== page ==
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A machinist lapped an AMD Ryzen 16-core CPU within a nanometer of its life

(Image credit: Penrowe)

What happens when a machinist with a penchant for fine details takes on the task of lapping a 16-core CPU? The result is quite possibly the smoothest surface ever achieved on a processor's integrated heatspreader (IHS). It is so smooth, in fact, that it could probably be installed into a PC without any thermal paste.

Let's back up a moment and take a high level overview of the cooling mechanics of a CPU. The large chunk of metal on the top is the IHS, and its purpose is twofold: to protect the chip from cracking, and to pull heat up from the CPU die and transfer it to a cooling block—typically an air cooler or a liquid cooling apparatus.

However, the surface of an IHS is imperfect, as is whatever heatsink you end up attaching to it. This is where thermal paste comes into play. Thermal paste is a conductive material that fills in all the microscopic nooks and crannies in the IHS and heatsink, to facilitate a better transfer of heat.

It works well for mass consumption, but as with most things produced at scale, there is room for improvement for those with the requisite knowledge, money, and time. Enter the practice of lapping.

If you look up lapping videos and articles, the vast majority of content is really glorified sanding. It involves hand sanding a CPU's IHS for a smoother surface, and having done this myself in the past, it can indeed lower temps by a few degrees.

Simon Penrowe, a machinist with a YouTube channel, sought out to truly lap a CPU. In doing so, he "created the flattest CPU in the world," by his estimation, "bringing a Ryzen 9 3950X to within 0.3 microns of flatness error."

For reference, he says that is two orders of magnitude more accurate than what can be achieved with sandpaper alone.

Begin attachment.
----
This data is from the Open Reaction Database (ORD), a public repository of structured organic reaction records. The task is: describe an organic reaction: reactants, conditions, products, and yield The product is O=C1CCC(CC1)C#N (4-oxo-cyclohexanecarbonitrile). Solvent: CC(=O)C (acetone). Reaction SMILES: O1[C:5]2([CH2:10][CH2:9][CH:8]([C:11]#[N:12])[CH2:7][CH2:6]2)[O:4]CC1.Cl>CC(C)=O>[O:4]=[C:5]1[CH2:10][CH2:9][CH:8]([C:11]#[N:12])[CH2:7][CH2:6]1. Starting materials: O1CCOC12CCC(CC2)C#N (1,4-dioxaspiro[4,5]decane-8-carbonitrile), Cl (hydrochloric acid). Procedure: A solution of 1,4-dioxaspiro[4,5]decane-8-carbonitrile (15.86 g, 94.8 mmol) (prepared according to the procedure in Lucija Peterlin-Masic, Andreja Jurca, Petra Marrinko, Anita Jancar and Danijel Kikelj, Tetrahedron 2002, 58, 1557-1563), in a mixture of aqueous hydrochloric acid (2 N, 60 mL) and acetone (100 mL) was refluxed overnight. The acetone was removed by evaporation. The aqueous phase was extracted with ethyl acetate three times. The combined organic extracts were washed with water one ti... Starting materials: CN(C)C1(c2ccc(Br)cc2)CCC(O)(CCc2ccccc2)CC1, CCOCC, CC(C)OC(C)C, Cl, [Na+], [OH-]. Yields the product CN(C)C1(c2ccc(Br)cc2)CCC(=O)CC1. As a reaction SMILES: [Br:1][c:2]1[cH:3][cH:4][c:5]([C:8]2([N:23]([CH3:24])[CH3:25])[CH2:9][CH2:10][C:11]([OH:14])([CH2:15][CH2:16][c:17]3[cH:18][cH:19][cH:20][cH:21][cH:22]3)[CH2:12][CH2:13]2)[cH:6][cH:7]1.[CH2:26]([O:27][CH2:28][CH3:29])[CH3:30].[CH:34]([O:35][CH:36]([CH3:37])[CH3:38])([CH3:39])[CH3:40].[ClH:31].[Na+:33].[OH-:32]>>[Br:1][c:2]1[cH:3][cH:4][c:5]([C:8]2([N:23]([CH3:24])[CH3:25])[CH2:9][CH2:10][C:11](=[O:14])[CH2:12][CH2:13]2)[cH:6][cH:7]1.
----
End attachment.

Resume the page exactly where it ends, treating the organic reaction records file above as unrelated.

He partially chronicles the process in a 10-minute video, detailing various steps in an extremely soothing voice. Seriously, I could listen to him read a phone book (remember those?).

Penrowe created his own lapping plate for this venture, which as he points out must be softer than the work piece (in this case, the CPU's metal top). It also needs to be grooved, creating a checkerboard pattern, so the shaved off bits can fall into the cracks and not disrupt the soft, flat surface.

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In an interview with Sweclockers, Penrowe said it took him around six months from start to finish, though he reckons someone with the benefit of his testing could accomplish the same thing in around a week. He also explained what made him interested in lapping in the first place.

"A contributing factor to my project was the knowledge that silicon temperature is a crucial factor that limits the turbo frequencies of Zen 2 processors and when I installed a second radiator without noticing any significant temperature differences from before, I started looking at alternatives solutions," Penrowe said.

Penrowe claims he did not have the time to test the temp results of his efforts and make a bunch of graphs, but teases at the end of the video that someone else now in possession of the CPU will be doing that for him. So sometime in the hopefully near future, we'll find out if it can in fact run without any thermal paste.

Paul has been playing PC games and raking his knuckles on computer hardware since the Commodore 64. He does not have any tattoos, but thinks it would be cool to get one that reads LOAD"*",8,1. In his off time, he rides motorcycles and wrestles alligators (only one of those is true).